By Michael E. Miller
By Allie Conti
By David Villano
By Jose D. Duran
By Michael E. Miller
By Allie Conti
By Kyle Swenson
By Luther Campbell
In March 1990, Feinberg filed a lawsuit against Sally and Stanley Levine, alleging they had violated their agreement to pay for Wendy's college education. By now she was submerged in her own legal actions. In addition to the lawsuit pending against Levine's parents, she earlier filed another, similar suit against Levine. She was appealing General Master Wilson's ruling to increase monthly child support. She was appealing the circuit judge's opinion that Levine was not obligated to pay Wendy's tuition. And she was defending herself against a pair of bar complaints.
She felt she had run out of options. "I couldn't stand it any more," Feinberg says now. "I couldn't stand my life any more. I couldn't think. I couldn't sleep. I couldn't live. I couldn't breathe. I couldn't work. It really took away my desire to practice law. I really have to say that I don't have that excitement in me, because I've seen what happens and how no one cared about Wendy. No judge said, `What about the child? Whose going to send her?'"
Even if she were to abandon her claims against Levine, there was no guarantee that he and Grossman would return the favor. Peter Ticktin, Feinberg's latest attorney, advised her not to capitulate to any of Levine's demands unless she could first get him to promise to see that the bar complaints against her were pursued no further. And Ticktin also instructed his client to record that promise on tape. That way she would be able to demonstrate that the complaints had been made in bad faith, and that they should be dismissed.
On May 10, 1990, Feinberg arrived early at the luxurious Grand Bay Hotel in Coconut Grove, a favorite meeting place for Levine and Grossman, whose offices were next door on South Bayshore Drive. As she waited amid the brass and the ferns of the mezzanine lounge, Feinberg was scared to death that somehow Levine would sense that she had tucked a small cassette recorder into her purse and would be taping every word of their conversation.
When he arrived, Levine handed Feinberg a copy of a new agreement: He would pay Wendy's college tuition, plus room and board, but no other form of child support. Feinberg would drop her lawsuits against Levine and his parents and swear never to sue them again. Levine would promise never to sue Feinberg.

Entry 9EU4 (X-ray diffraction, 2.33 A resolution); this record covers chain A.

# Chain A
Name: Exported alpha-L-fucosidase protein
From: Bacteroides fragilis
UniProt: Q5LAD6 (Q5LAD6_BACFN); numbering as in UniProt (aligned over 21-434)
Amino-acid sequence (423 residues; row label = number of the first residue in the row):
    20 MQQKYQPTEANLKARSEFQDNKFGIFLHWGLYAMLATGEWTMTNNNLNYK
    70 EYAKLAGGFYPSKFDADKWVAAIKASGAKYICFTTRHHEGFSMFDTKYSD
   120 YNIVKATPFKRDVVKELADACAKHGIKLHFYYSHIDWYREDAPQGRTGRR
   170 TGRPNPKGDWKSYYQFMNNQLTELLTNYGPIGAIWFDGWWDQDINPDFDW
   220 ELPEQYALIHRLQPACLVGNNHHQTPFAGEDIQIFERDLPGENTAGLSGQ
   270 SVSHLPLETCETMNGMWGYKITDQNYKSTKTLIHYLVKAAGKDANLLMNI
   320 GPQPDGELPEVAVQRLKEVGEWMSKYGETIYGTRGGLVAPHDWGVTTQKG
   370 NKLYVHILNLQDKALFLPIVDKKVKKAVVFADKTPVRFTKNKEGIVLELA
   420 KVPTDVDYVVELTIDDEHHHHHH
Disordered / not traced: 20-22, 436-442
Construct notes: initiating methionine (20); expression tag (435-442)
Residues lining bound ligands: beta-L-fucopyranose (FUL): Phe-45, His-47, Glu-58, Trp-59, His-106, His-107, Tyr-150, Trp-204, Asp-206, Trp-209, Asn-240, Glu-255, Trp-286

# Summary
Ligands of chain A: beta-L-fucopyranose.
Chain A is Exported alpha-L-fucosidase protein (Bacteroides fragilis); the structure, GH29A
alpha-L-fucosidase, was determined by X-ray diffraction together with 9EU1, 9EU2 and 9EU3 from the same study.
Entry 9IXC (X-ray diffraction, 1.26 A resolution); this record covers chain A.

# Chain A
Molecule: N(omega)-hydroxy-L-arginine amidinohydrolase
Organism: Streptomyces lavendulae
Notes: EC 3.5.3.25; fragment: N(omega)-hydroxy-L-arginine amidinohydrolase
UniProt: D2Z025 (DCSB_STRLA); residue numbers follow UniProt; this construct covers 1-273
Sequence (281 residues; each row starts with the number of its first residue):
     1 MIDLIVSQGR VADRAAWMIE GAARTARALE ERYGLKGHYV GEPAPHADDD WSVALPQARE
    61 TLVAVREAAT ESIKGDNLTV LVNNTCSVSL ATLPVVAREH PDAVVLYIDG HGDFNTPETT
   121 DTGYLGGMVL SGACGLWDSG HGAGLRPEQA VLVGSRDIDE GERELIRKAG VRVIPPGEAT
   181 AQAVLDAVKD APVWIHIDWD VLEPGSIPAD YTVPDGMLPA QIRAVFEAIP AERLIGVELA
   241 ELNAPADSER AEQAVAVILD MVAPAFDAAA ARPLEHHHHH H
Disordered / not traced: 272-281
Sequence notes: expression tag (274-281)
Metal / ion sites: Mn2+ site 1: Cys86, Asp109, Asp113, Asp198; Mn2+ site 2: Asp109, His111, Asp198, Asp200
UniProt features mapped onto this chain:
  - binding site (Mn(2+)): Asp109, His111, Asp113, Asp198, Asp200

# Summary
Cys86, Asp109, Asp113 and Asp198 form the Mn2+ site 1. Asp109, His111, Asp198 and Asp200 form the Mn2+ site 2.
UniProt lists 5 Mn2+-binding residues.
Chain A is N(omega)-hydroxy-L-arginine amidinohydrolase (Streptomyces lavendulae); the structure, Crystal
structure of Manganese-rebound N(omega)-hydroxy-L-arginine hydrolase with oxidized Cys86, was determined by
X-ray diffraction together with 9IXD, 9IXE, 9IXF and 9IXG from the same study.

The tape recorder was running: "My only concern," Feinberg says, "is still the basis for what we're together for, which is really the bar complaint."
Don't worry, Levine assured his ex-wife. "I really don't think it will do any good for us to get into it in detail," he was recorded as saying, "but I'm led to believe that it will not be a problem." He had nothing in writing, he said, but added, "I tend to believe what I've been told, that I have a certain amount of control over it."
Feinberg asked what he meant by "control."
"I'm really not going to go into that, but I have it and Stuart has it," Levine answered cryptically. "It is not a problem." Then he mentioned David McGunegle, the Florida Bar's Orlando counsel who investigated the complaint he and Grossman had made. "McGunegle would do anything Stuart wants him to do," Levine said tersely. "That's the bottom line here. That's the bottom line."
Would Levine be willing to put it in writing, to sign a promise that he would have the complaint against her dismissed if she signed this agreement? "I don't think you can put anything in writing that even mentions about this thing," Levine replied. "I think it is so inappropriate to tie the two of them together."
But, Levine said, he would inform the Florida Bar that all of the issues he'd raised against Feinberg had been resolved and that action by the bar association was no longer required. He would tell them, he assured Feinberg, that it all had been merely a "misunderstanding."
The last voice heard on the tape belongs to Paul Levine. "I'm glad to get this over," he is heard saying. "This got way out of hand."
David McGunegle says when he saw a transcript of the tape, which Feinberg had played at a bar grievance-committee hearing several months after she made it, he was shocked. "To me, when I first read that, I was a little bit thunderstruck," he says. "It doesn't paint me in a very flattering light." To Levine's suggestion that Stuart Grossman had "control" over the bar's disciplinary process, McGunegle responds: "I was amazed the statement was made. It rattled me, because anyone who knows me knows it's ludicrous." No member of the bar's board of governors has ever told him what to do during a bar investigation, McGunegle says.
In fact, there is no evidence to suggest that Grossman - who did not know McGunegle before the bar complaint was initiated - had any contact with the Orlando counsel or in any way tried to exercise influence over the way McGunegle handled the case. McGunegle himself says he never spoke to Grossman about it.